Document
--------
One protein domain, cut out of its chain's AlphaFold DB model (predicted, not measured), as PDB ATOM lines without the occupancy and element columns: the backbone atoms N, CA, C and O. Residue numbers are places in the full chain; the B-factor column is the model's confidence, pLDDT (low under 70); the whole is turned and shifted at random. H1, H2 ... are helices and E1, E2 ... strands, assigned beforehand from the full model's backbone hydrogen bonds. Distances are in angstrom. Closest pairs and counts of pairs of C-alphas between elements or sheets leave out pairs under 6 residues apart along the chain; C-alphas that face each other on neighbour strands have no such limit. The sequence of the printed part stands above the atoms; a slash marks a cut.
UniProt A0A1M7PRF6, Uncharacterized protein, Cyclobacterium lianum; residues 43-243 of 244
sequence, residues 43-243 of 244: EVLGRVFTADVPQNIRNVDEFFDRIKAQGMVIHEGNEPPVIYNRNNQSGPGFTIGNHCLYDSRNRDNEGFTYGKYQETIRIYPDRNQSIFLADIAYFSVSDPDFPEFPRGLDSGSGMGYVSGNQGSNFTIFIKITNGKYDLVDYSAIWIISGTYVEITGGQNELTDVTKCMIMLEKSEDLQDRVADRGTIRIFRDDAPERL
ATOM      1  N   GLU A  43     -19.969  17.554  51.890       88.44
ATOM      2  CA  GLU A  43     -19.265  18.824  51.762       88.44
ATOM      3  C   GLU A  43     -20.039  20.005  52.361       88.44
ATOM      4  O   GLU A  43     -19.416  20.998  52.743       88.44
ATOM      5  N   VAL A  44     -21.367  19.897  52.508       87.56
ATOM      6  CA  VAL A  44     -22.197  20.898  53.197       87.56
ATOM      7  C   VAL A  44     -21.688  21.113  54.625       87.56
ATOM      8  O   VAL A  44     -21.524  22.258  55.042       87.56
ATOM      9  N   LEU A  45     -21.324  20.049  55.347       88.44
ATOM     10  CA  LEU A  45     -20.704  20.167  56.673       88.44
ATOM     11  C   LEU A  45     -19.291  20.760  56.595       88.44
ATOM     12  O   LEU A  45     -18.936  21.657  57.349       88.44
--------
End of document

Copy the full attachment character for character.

One protein domain, cut out of its chain's AlphaFold DB model (predicted, not measured), as PDB ATOM lines without the occupancy and element columns: the backbone atoms N, CA, C and O. Residue numbers are places in the full chain; the B-factor column is the model's confidence, pLDDT (low under 70); the whole is turned and shifted at random. H1, H2 ... are helices and E1, E2 ... strands, assigned beforehand from the full model's backbone hydrogen bonds. Distances are in angstrom. Closest pairs and counts of pairs of C-alphas between elements or sheets leave out pairs under 6 residues apart along the chain; C-alphas that face each other on neighbour strands have no such limit. The sequence of the printed part stands above the atoms; a slash marks a cut.
UniProt A0A1M7PRF6, Uncharacterized protein, Cyclobacterium lianum; residues 43-243 of 244
sequence, residues 43-243 of 244: EVLGRVFTADVPQNIRNVDEFFDRIKAQGMVIHEGNEPPVIYNRNNQSGPGFTIGNHCLYDSRNRDNEGFTYGKYQETIRIYPDRNQSIFLADIAYFSVSDPDFPEFPRGLDSGSGMGYVSGNQGSNFTIFIKITNGKYDLVDYSAIWIISGTYVEITGGQNELTDVTKCMIMLEKSEDLQDRVADRGTIRIFRDDAPERL
ATOM      1  N   GLU A  43     -19.969  17.554  51.890       88.44
ATOM      2  CA  GLU A  43     -19.265  18.824  51.762       88.44
ATOM      3  C   GLU A  43     -20.039  20.005  52.361       88.44
ATOM      4  O   GLU A  43     -19.416  20.998  52.743       88.44
ATOM      5  N   VAL A  44     -21.367  19.897  52.508       87.56
ATOM      6  CA  VAL A  44     -22.197  20.898  53.197       87.56
ATOM      7  C   VAL A  44     -21.688  21.113  54.625       87.56
ATOM      8  O   VAL A  44     -21.524  22.258  55.042       87.56
ATOM      9  N   LEU A  45     -21.324  20.049  55.347       88.44
ATOM     10  CA  LEU A  45     -20.704  20.167  56.673       88.44
ATOM     11  C   LEU A  45     -19.291  20.760  56.595       88.44
ATOM     12  O   LEU A  45     -18.936  21.657  57.349       88.44